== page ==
USDA Provides Grant Funding for Nutrition Education and Obesity Prevention
The University of Tennessee, Knoxville and Utah State University both received U.S. Department of Agriculture (USDA) grants to support research on nutrition education and obesity prevention for disadvantaged children and families.
The funding will help create two additional Regional Nutrition Education and Obesity Prevention Centers of Excellence (RNECE), established through the Supplemental Nutrition Assistance Program (SNAP) and Expanded Food and Nutrition Education Program (EFNEP). It was provided to the schools through the USDA's National Institute of Food and Agriculture (NIFA).
"Childhood obesity rates in America have tripled over the past three decades," NIFA Director Sonny Ramaswamy said in a written statement. "While we are beginning to see promising signs of progress with the epidemic leveling off in children, these grants will help evaluate and strengthen existing nutrition education and obesity prevention efforts to help ensure this progress continues."
University of Tennessee at Knoxville (UT) will receive $1 million to strengthen SNAP and EFNEP nutrition education programs for low-income families. The center will focus on reducing obesity by analyzing programs to identify facilitators, barriers, best practices, training and evaluation needs. UT will develop and disseminate resources tailored to the needs of those delivering SNAP-Ed and EFNEP interventions and adapt and disseminate readiness-to-change resources to strengthen organizational, community and neighborhood coalitions and provide resources to increase intercultural competence in SNAP-Ed and EFNEP implementation.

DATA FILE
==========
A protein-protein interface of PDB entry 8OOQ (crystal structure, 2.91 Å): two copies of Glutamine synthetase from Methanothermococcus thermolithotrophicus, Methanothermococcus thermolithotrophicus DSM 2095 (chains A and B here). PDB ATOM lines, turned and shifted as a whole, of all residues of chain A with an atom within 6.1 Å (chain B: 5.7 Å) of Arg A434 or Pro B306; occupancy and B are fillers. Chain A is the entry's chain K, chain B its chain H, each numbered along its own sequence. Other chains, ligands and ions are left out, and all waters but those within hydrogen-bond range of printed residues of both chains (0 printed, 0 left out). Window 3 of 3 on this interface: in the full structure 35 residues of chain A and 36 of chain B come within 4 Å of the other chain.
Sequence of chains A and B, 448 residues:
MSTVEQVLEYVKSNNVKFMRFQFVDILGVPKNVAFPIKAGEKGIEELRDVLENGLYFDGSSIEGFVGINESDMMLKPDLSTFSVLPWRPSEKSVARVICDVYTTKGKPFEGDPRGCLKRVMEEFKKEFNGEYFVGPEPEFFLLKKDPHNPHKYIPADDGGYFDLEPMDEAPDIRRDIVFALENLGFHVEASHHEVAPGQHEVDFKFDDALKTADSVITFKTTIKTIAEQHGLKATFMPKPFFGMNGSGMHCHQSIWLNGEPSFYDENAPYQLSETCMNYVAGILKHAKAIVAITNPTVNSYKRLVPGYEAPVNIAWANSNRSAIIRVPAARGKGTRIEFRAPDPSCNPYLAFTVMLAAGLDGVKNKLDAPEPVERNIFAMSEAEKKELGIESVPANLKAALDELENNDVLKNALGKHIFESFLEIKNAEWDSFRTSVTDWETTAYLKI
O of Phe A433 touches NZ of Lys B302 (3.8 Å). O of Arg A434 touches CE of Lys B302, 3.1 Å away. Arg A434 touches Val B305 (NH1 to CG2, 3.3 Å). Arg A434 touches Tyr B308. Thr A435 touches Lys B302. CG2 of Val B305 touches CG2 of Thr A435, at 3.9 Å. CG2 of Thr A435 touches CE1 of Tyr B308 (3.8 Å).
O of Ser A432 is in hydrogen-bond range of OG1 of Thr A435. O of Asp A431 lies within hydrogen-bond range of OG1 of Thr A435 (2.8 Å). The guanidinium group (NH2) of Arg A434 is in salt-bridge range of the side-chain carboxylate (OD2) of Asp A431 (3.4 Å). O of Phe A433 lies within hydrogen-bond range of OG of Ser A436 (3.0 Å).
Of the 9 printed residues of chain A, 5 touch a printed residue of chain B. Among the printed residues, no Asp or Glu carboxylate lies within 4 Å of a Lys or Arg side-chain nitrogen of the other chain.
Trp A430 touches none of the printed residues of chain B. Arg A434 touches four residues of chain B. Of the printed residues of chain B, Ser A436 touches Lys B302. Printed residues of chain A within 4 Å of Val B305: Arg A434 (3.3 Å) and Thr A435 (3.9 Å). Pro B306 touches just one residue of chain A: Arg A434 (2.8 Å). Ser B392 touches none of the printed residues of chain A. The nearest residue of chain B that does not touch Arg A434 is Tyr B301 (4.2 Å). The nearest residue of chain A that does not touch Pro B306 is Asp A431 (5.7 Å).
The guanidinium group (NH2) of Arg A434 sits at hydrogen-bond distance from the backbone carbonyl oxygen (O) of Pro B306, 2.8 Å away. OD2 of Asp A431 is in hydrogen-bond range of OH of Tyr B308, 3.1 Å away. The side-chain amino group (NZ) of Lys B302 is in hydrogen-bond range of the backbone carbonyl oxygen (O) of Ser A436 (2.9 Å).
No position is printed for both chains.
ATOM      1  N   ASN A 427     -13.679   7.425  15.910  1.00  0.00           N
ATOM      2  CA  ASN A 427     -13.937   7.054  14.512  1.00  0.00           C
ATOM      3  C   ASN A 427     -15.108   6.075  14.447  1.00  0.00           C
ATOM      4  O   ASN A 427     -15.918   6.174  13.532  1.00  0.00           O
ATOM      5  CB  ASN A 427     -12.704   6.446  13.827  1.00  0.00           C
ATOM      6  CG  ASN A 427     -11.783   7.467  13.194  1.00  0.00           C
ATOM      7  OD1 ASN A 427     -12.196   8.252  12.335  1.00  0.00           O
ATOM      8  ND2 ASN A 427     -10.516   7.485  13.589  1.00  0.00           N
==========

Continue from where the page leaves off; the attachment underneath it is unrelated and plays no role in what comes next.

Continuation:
Utah State University in Logan, Utah will receive $1 million to compare EFNEP and SNAP-Ed program participants and non-participants with a variety of ethnic and racial backgrounds across five states. This research will improve USDA's ability to evaluate, create and maintain effective nutrition education programs that result in healthier food choices and increased physical activity for participants. These lifestyle changes will lead to improved health and reduced incidence of disease and disability, reducing costs to individuals and the nation's healthcare system.